A. Negatively: Phil. 2:6 says He “did not consider equality with God something to be grasped.” (NIV) The word trans. “grasped” is HARPAGMOS lit. “to reach out and seize”. The word has either an active sense “robbing” or a pass. sense “prize gained through robbery.” the meaning is that Christ did not use His equality with God in order to snatch or gain power and dominion, riches, pleasure, worldly glory. He did not reach out of His favored place and grasp at authority.[iii] What is clear from the text is that if Christ was not co-equal with the Father but was in some sense inferior to the Father, Paul’s illustration is to none effect. Equally mistaken is the decidedly unbiblical notion that Christ aspired (or was tempted to do so) to be equal to God since He knew He was not co-equal. Rather the whole of the NT unites in affirming Christ’s self-abrogation. He had no guilt, but He bore it (Jn. 1:29). He had no sin, but He was made sin on our behalf (II Cor. 5:21). He was rich but became poor for us (II Cor. 8:9). He laid aside His eternal glory to accomplish his mission (John 17:4).
B. Positively: “He made Himself nothing.” (NIV) The KJV has “he emptied himself.” The word here is KENOŌ lit. “to empty.” This, in biblical studies, is referred to as the Kenosis of Christ. Does this mean that Christ ceased to be what He was, that He gave up His Deity? No, not at all. To begin with the word itself is never used by Paul in a literal sense (cf. Rom. 4:14; I Cor. 1:17; 19:5; II Cor. 9:3). It is used in all of these texts in a figurative or a metaphorical sense Warfield has convincingly argued, the word should never be translated “emptied.”[iv] What did Christ do then? Moise′s Silva helpfully remarks, “we can and should recognize that the phrase “he emptied himself” may well have evoked a larger network of associations, and those would be part of the “total” meaning. Particularly intriguing is the possible connection with Isa. 53:12, where the Servant of the Lord (cf. DOULOS in Phil. 2:7) is said to have “poured “out Himself (lit. His soul) unto death.” The fact that Phil. 2:11 quotes Isa. 45:23 increases the probability that we may have an allusion to Isa. 53:12. But an allusion is not a direct reference. To say that the Christ-hymn is primarily an attribution to Jesus of the Servant of the Lord description seems to me to be an overstatement; much less is it acceptable to argue that “He emptied Himself” actually means, “He suffered the death of the Servant of the Lord.”[v]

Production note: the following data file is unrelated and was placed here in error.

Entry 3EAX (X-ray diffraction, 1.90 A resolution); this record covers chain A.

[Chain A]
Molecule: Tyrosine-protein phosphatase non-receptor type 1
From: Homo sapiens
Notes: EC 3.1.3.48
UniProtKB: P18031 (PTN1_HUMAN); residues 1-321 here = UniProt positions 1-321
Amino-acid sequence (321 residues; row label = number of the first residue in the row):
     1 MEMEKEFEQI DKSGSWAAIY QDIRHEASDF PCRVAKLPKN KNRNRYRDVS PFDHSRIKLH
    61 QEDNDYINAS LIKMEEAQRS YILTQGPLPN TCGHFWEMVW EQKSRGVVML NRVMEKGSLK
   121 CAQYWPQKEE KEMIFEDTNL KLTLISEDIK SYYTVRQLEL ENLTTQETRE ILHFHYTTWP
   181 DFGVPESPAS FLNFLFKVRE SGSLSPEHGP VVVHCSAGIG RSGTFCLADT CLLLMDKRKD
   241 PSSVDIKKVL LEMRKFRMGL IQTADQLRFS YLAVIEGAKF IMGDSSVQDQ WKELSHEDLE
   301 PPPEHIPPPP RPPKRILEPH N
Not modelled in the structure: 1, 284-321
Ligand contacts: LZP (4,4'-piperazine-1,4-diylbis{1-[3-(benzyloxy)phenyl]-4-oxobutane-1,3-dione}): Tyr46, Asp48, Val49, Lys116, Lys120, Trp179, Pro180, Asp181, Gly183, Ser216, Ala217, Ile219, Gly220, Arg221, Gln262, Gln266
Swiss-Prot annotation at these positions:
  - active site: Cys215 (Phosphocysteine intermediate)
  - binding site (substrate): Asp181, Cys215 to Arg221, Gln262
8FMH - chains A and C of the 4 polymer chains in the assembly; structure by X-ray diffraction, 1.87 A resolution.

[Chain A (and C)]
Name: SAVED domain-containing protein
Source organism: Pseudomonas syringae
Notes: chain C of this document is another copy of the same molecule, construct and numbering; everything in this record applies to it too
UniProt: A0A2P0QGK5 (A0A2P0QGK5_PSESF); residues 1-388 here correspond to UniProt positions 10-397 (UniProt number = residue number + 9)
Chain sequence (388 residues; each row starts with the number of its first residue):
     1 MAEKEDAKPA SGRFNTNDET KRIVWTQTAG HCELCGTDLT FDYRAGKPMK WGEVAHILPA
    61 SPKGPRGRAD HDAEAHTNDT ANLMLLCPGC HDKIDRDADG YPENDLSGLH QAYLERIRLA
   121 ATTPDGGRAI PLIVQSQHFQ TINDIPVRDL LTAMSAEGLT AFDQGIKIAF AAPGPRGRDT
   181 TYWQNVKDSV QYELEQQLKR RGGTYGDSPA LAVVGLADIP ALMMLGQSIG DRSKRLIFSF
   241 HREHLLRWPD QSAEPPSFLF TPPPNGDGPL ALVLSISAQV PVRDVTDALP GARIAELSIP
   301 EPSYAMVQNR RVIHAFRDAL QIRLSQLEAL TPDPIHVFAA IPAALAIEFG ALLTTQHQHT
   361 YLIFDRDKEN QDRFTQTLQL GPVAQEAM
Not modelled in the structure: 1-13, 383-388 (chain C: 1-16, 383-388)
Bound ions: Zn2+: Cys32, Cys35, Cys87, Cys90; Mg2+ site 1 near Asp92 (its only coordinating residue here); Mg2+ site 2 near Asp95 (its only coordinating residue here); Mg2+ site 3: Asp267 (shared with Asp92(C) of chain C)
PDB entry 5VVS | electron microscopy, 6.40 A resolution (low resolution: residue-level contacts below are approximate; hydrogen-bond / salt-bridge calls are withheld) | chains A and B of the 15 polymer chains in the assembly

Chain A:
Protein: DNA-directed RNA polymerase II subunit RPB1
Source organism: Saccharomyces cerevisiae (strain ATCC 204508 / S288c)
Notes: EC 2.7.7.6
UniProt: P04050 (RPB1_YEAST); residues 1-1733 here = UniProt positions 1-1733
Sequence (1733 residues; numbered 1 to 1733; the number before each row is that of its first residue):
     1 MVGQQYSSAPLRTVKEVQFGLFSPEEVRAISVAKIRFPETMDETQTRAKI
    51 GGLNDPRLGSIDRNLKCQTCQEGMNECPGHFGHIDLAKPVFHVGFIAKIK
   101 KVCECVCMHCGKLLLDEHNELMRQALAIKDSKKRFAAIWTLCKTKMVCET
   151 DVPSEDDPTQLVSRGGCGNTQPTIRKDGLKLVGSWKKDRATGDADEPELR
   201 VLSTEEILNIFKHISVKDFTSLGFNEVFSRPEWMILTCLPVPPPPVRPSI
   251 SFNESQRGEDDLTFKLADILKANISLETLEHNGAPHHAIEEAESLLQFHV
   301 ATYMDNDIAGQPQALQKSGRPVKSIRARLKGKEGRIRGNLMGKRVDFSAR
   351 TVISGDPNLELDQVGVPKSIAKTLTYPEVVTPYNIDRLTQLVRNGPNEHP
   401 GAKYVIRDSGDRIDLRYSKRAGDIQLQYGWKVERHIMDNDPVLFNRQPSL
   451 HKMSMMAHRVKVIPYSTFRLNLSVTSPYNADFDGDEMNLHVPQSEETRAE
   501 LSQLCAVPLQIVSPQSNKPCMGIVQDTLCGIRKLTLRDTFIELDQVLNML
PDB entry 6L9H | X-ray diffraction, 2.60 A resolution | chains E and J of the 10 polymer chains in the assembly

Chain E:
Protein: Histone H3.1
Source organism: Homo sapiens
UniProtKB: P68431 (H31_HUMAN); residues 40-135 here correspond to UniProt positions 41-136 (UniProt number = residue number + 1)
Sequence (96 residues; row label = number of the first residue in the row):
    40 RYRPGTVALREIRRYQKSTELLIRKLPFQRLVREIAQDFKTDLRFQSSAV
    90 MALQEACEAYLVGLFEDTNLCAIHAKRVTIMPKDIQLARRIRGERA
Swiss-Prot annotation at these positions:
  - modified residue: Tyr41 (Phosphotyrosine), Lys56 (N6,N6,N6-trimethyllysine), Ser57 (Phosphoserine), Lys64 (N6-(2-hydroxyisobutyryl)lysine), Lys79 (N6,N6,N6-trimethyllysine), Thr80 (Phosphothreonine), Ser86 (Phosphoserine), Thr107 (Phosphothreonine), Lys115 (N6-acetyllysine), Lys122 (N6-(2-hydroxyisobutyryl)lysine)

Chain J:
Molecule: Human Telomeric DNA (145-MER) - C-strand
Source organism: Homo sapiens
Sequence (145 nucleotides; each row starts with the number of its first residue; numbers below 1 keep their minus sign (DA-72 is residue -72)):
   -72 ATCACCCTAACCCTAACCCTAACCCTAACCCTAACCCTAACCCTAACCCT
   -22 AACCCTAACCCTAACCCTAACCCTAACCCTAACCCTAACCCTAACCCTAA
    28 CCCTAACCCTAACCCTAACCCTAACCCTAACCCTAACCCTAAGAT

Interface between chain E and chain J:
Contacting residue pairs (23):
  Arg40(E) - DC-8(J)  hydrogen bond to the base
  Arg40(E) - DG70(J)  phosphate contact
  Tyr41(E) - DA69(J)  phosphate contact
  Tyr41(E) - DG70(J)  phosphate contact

Conclusion: “Self-denial for its own sake,” wrote Warfield, “is in its very nature ascetic, monkish. It concentrates our whole attention on self–self-knowledge, self-control–and can therefore eventuate in nothing other than the very apotheosis of selfishness. At best it succeeds only in subjecting the outer self to the inner self, or the lower self to the higher self: and only the more surely falls into the slough of self-seeking, that it partially conceals the selfishness of its goal by refining its ideal of self and excluding its grosser and more outward elements. Self-denial, then, drives to the cloister; narrows and contracts the soul; murders within us all innocent desires, dries up all the springs of sympathy, and nurses and coddles our self-importance until we grow so great in our own esteem as to be careless of the trials and sufferings, the joys and aspirations, the strivings and failures and successes of our fellow-men. Self-denial, thus understood, will make us cold, hard, unsympathetic, —proud, arrogant, self-esteeming.–fanatical, overbearing, cruel. It may make monks and Stoics, —it cannot make Christians. It is not to this that Christ’s example calls us. He did not cultivate self, even His divine self: He took no account of self. He was not led by His divine impulse out of the world, driven back into the recesses of His own soul to brood morbidly over His own needs, until to gain His own seemed worth all sacrifice to Him. He was led by His love for others into the world, to forget Himself in the needs of others, to sacrifice self once for all upon the altar of sympathy. Self-sacrifice brought Christ into the world. And self-sacrifice will lead us, His followers, not away from but into the midst of men. Wherever men suffer, there will we be to comfort. Wherever men strive, there will we be to help. Wherever men fail, there will be we to uplift. Wherever men succeed, there will we be to rejoice. Self-sacrifice means not indifference to our times and our fellows: it means absorption in them. It means forgetfulness of self in others. It means entering into every man’s hopes and fears, longings and despairs: it means manysidedness of spirit, multiform activity, multiplicity of sympathies. It means richness of development. It means not that we should live one life, but a thousand lives,–binding ourselves to a thousand souls by the filaments of so loving a sympathy that their lives become ours. It means that all the experiences of men shall smite our souls and shall beat and batter these stubborn hearts of ours into fitness for their heavenly home. It is, after all, then, the path to the highest possible development, by which alone we can be made truly men. Not that we shall undertake it with this end in view. This were to dry up its springs at their source. We cannot be self-consciously self-forgetful, selfishly unselfish. Only, when we humbly walk this path, seeking truly in it not our own things but those of others, we shall find the promise true, that he who loses his life shall find it. Only, when, like Christ, and in loving obedience to His call and example, we take no account of ourselves, but freely give ourselves to others, we shall find, each in his measure, the saying true of himself also: “Wherefore also God hath highly exalted him.” The path of self-sacrifice is the path to glory.”[vi]